Douyin, the Chinese version TikTok will require publishers to clearly mark content generated by artificial intelligence (AI) to help users distinguish between virtual and real items, with the company taking a proactive step to address potential concerns related to the authenticity and trustworthiness of the content on the widely-used platform.
Publishers should clearly label AI-generated content to assist users in distinguishing between virtual and real content, particularly in confusing scenarios; virtual individuals must be registered on the platform, and users of virtual person technology must be authenticated using their real names, Douyin outlined in an industry initiative regarding AI-generated content on early Tuesday.
Use of generative AI technology to create and distribute content that goes against scientific common sense, fabricates or spreads rumors is strictly prohibited, Douyin said.
Publishers are responsible for the consequences of AI-generated content, regardless of how it is generated, the company said, warning of "strict penalties" upon discovery of content in violation of the above rules.
The platform will also provide a unified AI-generated content identification capability to assist creators in labeling their content.
"Douyin believes that AI technology is both an opportunity and a challenge for the entire internet industry. As such, Douyin advocates for all providers of generative AI technology to clearly label generated content for public judgment. The use of a unified generative AI content data standard or metadata standard should also be adopted to facilitate recognition by other content platforms," the company said.
The initiative and rules come as the double-edged technology is influencing more industries creating controversies worldwide.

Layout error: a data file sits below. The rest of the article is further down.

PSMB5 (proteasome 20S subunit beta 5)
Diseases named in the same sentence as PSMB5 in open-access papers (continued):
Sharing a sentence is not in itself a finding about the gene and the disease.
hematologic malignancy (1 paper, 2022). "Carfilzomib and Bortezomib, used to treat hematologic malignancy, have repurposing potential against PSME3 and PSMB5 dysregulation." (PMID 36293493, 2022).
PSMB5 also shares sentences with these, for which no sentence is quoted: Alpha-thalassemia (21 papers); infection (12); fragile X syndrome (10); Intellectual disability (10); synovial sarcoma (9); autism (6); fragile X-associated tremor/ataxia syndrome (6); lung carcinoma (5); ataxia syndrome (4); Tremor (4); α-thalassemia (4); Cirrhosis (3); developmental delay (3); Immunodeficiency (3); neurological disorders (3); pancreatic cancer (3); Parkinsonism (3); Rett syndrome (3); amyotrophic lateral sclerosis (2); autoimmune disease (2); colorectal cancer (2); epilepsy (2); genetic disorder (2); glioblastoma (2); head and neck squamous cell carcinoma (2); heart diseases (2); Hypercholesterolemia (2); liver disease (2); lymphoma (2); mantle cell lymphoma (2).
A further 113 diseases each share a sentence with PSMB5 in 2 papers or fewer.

It's a reasonable and timely initiative, and major platforms will follow up, Pan Helin, joint director of the Research Center for Digital Economics and Financial Innovation affiliated with Zhejiang University's International Business School, told the Global Times on Tuesday.
But it remains to be seen whether it can be implemented, for instance how to punish the violators, Pan said.
Apart from Douyin, the Global Times observed that the popular Chinese Instagram-like fashion and lifestyle sharing platform Xiaohongshu, has already started to label images and posters suspected of being created by AI, and advised users to distinguish between what is real and what is computer generated.
Authorities in China have also stepped up oversight of related technology. China's cyberspace authority issued a content regulation draft for AI on April 11, voicing clear support for innovation, promotion and application in AI algorithms and frameworks. Meanwhile, it called for efforts to ensure fair competition as domestic industry players have been intensively launching related services amid a global frenzy surrounding ChatGPT .
Chinese tech giants such as Alibaba, Tencent and Baidu have all launched plans to develop a ChatGPT-like chatbot, and are endeavoring to utilize AI technologies in their business development and product innovation to gain a stance in the arena without being left behind.